'Miss Saigon' is technically challenging

By Jonathan King,
Published on Saturday, August 2, 2014

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Diana Huey plays Kim in

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Diana Huey plays Kim in "Miss Saigon".


The joy in Kim’s voice and on her face are evident and as she dreams of being reunited with her husband. “We might even breathe the same air tonight,” sings Kim.

Flat Rock Playhouse presents “Miss Saigon” as part of their Season of Laughter and Love. This tragic musical, adapted from Puccini’s opera “Madame Butterfly” by the creators of “Les Miserables”, is set during the Vietnam War and tells the story of the powerful love between an American G.I. and a young Vietnamese girl.

“It’s probably the hardest show I’ve ever had to do,” said director Vincent Marini, and it’s not surprising. Between the multitude of dynamic scene changes, the complex choreography, and the breath-taking projections, “Miss Saigon” is technically challenging.

The actors have an equally tough job. “It’s a very vocally and emotionally demanding part,” Diana Huey said of her leading role. “It’s two and a half hours of singing the entire show.” Marini adds that the music “sounds very natural and intuitive, but . . . it’s actually very difficult.”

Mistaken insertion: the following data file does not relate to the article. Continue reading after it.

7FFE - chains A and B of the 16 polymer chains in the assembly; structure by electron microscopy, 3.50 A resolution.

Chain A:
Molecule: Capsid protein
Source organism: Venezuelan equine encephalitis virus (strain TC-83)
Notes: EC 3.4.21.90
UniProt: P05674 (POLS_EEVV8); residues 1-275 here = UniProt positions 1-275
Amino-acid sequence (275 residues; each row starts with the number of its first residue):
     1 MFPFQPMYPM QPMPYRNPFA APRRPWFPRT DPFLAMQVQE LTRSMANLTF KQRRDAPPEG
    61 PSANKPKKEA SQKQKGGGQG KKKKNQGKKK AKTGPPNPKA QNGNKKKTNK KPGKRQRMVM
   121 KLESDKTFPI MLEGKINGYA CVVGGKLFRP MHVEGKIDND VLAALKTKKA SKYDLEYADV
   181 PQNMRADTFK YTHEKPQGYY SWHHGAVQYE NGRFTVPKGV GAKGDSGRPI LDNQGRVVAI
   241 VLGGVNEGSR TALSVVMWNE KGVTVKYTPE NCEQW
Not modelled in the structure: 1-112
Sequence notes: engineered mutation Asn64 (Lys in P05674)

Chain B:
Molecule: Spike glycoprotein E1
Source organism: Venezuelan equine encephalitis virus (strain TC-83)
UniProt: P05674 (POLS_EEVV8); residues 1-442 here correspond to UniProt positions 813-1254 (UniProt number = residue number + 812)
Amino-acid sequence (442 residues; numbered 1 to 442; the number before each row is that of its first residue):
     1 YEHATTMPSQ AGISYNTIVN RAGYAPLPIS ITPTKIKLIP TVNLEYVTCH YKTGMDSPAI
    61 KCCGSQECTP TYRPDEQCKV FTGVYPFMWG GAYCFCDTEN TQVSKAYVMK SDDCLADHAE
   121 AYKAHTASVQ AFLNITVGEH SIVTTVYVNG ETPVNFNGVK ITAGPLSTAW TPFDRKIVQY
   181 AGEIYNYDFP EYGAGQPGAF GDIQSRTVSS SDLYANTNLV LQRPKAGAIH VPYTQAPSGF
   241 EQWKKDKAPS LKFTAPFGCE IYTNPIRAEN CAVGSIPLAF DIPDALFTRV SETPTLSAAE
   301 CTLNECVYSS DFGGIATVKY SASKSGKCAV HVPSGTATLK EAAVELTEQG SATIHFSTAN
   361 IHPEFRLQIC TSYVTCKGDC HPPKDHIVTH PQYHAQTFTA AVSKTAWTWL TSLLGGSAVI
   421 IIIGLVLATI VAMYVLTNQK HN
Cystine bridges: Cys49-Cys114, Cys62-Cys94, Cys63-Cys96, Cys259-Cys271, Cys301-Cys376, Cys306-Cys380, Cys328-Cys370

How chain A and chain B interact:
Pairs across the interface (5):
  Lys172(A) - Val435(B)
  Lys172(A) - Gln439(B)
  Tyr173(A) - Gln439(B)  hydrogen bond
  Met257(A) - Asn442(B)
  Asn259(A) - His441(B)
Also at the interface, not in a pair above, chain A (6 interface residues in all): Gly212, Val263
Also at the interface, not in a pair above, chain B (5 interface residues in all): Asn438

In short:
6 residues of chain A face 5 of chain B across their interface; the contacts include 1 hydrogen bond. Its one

It’s fortunate, then, that many of the cast are so familiar with the show and bring so much heart to it. Huey received the Helen Hayes Award for a past performance of “Miss Saigon”, and Mel Maghuyop, who plays the slimy-yet-fun engineer, has played nearly every Asian male role in the play in his 17 productions and over 2,000 shows.

Marini has also directed this show many times. About this performance, he said, “This production is certainly a little more innovative . . . it’s a lot more personal.”

“Miss Saigon’s” impact is especially strong because the influence of the Vietnam War, which began 50 years ago, is still felt today. Mark Marvell, Flat Rock’s director of marketing and communications, said, “We’ve had nearly 200 Vietnam vets register who are coming to see (the show).”

“When you see the vets in the audience, they’re always crying,” said Marini. “It’s not because they went through that exact scenario; it’s because the emotions of the show are very accurate.”

Huey emphasizes the importance of remembering “that this really happened to people . . . and having respect for all the people that went through these experiences.”

Maghuyop compares the show to art therapy, saying of the vets he has met, “This is their first time coming to terms with the war. That’s why this show is so powerful.”

Want to go?

“Miss Saigon” runs through Aug. 24.

 Flat Rock Play House

2621 Greenville Highway

Flat Rock, N.C.

Call 828-693-0731

Buy tickets here.




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